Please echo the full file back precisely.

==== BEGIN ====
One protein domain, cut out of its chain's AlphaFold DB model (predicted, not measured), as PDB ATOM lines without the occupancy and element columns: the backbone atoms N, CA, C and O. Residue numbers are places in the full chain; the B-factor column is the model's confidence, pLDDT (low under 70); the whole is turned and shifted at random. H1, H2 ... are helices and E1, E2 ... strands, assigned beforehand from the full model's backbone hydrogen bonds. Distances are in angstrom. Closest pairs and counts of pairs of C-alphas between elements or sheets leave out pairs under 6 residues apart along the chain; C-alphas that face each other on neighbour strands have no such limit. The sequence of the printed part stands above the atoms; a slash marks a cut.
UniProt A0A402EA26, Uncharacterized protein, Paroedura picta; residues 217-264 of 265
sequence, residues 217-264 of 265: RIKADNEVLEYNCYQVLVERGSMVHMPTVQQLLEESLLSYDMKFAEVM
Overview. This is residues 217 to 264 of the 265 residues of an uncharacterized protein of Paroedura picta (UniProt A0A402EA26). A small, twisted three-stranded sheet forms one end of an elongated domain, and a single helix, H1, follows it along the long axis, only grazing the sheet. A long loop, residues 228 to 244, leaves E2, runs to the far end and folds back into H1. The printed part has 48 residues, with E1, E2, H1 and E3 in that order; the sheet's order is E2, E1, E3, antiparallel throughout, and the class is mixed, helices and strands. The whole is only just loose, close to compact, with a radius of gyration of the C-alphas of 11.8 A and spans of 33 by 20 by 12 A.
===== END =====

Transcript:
One protein domain, cut out of its chain's AlphaFold DB model (predicted, not measured), as PDB ATOM lines without the occupancy and element columns: the backbone atoms N, CA, C and O. Residue numbers are places in the full chain; the B-factor column is the model's confidence, pLDDT (low under 70); the whole is turned and shifted at random. H1, H2 ... are helices and E1, E2 ... strands, assigned beforehand from the full model's backbone hydrogen bonds. Distances are in angstrom. Closest pairs and counts of pairs of C-alphas between elements or sheets leave out pairs under 6 residues apart along the chain; C-alphas that face each other on neighbour strands have no such limit. The sequence of the printed part stands above the atoms; a slash marks a cut.
UniProt A0A402EA26, Uncharacterized protein, Paroedura picta; residues 217-264 of 265
sequence, residues 217-264 of 265: RIKADNEVLEYNCYQVLVERGSMVHMPTVQQLLEESLLSYDMKFAEVM
Overview. This is residues 217 to 264 of the 265 residues of an uncharacterized protein of Paroedura picta (UniProt A0A402EA26). A small, twisted three-stranded sheet forms one end of an elongated domain, and a single helix, H1, follows it along the long axis, only grazing the sheet. A long loop, residues 228 to 244, leaves E2, runs to the far end and folds back into H1. The printed part has 48 residues, with E1, E2, H1 and E3 in that order; the sheet's order is E2, E1, E3, antiparallel throughout, and the class is mixed, helices and strands. The whole is only just loose, close to compact, with a radius of gyration of the C-alphas of 11.8 A and spans of 33 by 20 by 12 A.